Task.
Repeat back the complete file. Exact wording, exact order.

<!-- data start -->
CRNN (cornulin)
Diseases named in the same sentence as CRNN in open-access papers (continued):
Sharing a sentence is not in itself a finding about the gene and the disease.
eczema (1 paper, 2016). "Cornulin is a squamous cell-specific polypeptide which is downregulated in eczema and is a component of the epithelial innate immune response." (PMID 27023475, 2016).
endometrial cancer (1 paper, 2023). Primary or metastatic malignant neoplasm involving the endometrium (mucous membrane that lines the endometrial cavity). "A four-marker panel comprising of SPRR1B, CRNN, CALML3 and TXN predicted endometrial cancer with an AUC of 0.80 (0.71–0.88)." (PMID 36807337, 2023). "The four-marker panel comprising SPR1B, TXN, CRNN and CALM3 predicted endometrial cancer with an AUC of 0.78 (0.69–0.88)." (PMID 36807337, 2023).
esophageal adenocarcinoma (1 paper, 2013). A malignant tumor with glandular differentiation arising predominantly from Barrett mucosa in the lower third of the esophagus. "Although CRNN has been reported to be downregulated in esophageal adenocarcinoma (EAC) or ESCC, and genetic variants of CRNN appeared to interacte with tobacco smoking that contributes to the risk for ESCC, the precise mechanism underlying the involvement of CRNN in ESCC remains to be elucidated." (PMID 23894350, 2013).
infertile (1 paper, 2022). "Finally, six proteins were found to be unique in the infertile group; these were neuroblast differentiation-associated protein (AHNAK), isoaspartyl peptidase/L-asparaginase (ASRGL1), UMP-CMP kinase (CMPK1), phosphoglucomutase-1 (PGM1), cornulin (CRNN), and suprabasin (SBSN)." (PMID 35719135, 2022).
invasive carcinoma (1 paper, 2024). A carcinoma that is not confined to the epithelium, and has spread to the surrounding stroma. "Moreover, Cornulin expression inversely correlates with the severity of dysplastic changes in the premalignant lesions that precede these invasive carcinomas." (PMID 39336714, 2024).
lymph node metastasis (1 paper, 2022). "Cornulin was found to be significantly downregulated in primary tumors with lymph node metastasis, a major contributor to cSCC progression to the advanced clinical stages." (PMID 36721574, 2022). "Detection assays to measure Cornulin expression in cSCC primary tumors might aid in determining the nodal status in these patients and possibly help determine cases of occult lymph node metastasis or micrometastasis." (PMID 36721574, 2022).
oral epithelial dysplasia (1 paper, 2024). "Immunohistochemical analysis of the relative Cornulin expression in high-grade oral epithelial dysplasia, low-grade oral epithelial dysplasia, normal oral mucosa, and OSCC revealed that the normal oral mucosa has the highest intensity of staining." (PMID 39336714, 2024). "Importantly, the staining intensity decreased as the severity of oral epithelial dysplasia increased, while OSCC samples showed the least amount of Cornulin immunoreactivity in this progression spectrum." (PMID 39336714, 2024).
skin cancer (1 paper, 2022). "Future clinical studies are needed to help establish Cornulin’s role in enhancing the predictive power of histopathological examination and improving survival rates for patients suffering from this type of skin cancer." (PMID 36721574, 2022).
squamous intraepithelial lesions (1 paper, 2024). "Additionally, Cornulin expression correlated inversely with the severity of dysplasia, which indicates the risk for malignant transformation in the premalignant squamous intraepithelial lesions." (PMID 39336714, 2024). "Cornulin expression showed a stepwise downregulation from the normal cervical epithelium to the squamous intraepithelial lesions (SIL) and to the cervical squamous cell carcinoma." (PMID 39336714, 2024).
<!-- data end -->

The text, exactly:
CRNN (cornulin)
Diseases named in the same sentence as CRNN in open-access papers (continued):
Sharing a sentence is not in itself a finding about the gene and the disease.
eczema (1 paper, 2016). "Cornulin is a squamous cell-specific polypeptide which is downregulated in eczema and is a component of the epithelial innate immune response." (PMID 27023475, 2016).
endometrial cancer (1 paper, 2023). Primary or metastatic malignant neoplasm involving the endometrium (mucous membrane that lines the endometrial cavity). "A four-marker panel comprising of SPRR1B, CRNN, CALML3 and TXN predicted endometrial cancer with an AUC of 0.80 (0.71–0.88)." (PMID 36807337, 2023). "The four-marker panel comprising SPR1B, TXN, CRNN and CALM3 predicted endometrial cancer with an AUC of 0.78 (0.69–0.88)." (PMID 36807337, 2023).
esophageal adenocarcinoma (1 paper, 2013). A malignant tumor with glandular differentiation arising predominantly from Barrett mucosa in the lower third of the esophagus. "Although CRNN has been reported to be downregulated in esophageal adenocarcinoma (EAC) or ESCC, and genetic variants of CRNN appeared to interacte with tobacco smoking that contributes to the risk for ESCC, the precise mechanism underlying the involvement of CRNN in ESCC remains to be elucidated." (PMID 23894350, 2013).
infertile (1 paper, 2022). "Finally, six proteins were found to be unique in the infertile group; these were neuroblast differentiation-associated protein (AHNAK), isoaspartyl peptidase/L-asparaginase (ASRGL1), UMP-CMP kinase (CMPK1), phosphoglucomutase-1 (PGM1), cornulin (CRNN), and suprabasin (SBSN)." (PMID 35719135, 2022).
invasive carcinoma (1 paper, 2024). A carcinoma that is not confined to the epithelium, and has spread to the surrounding stroma. "Moreover, Cornulin expression inversely correlates with the severity of dysplastic changes in the premalignant lesions that precede these invasive carcinomas." (PMID 39336714, 2024).
lymph node metastasis (1 paper, 2022). "Cornulin was found to be significantly downregulated in primary tumors with lymph node metastasis, a major contributor to cSCC progression to the advanced clinical stages." (PMID 36721574, 2022). "Detection assays to measure Cornulin expression in cSCC primary tumors might aid in determining the nodal status in these patients and possibly help determine cases of occult lymph node metastasis or micrometastasis." (PMID 36721574, 2022).
oral epithelial dysplasia (1 paper, 2024). "Immunohistochemical analysis of the relative Cornulin expression in high-grade oral epithelial dysplasia, low-grade oral epithelial dysplasia, normal oral mucosa, and OSCC revealed that the normal oral mucosa has the highest intensity of staining." (PMID 39336714, 2024). "Importantly, the staining intensity decreased as the severity of oral epithelial dysplasia increased, while OSCC samples showed the least amount of Cornulin immunoreactivity in this progression spectrum." (PMID 39336714, 2024).
skin cancer (1 paper, 2022). "Future clinical studies are needed to help establish Cornulin’s role in enhancing the predictive power of histopathological examination and improving survival rates for patients suffering from this type of skin cancer." (PMID 36721574, 2022).
squamous intraepithelial lesions (1 paper, 2024). "Additionally, Cornulin expression correlated inversely with the severity of dysplasia, which indicates the risk for malignant transformation in the premalignant squamous intraepithelial lesions." (PMID 39336714, 2024). "Cornulin expression showed a stepwise downregulation from the normal cervical epithelium to the squamous intraepithelial lesions (SIL) and to the cervical squamous cell carcinoma." (PMID 39336714, 2024).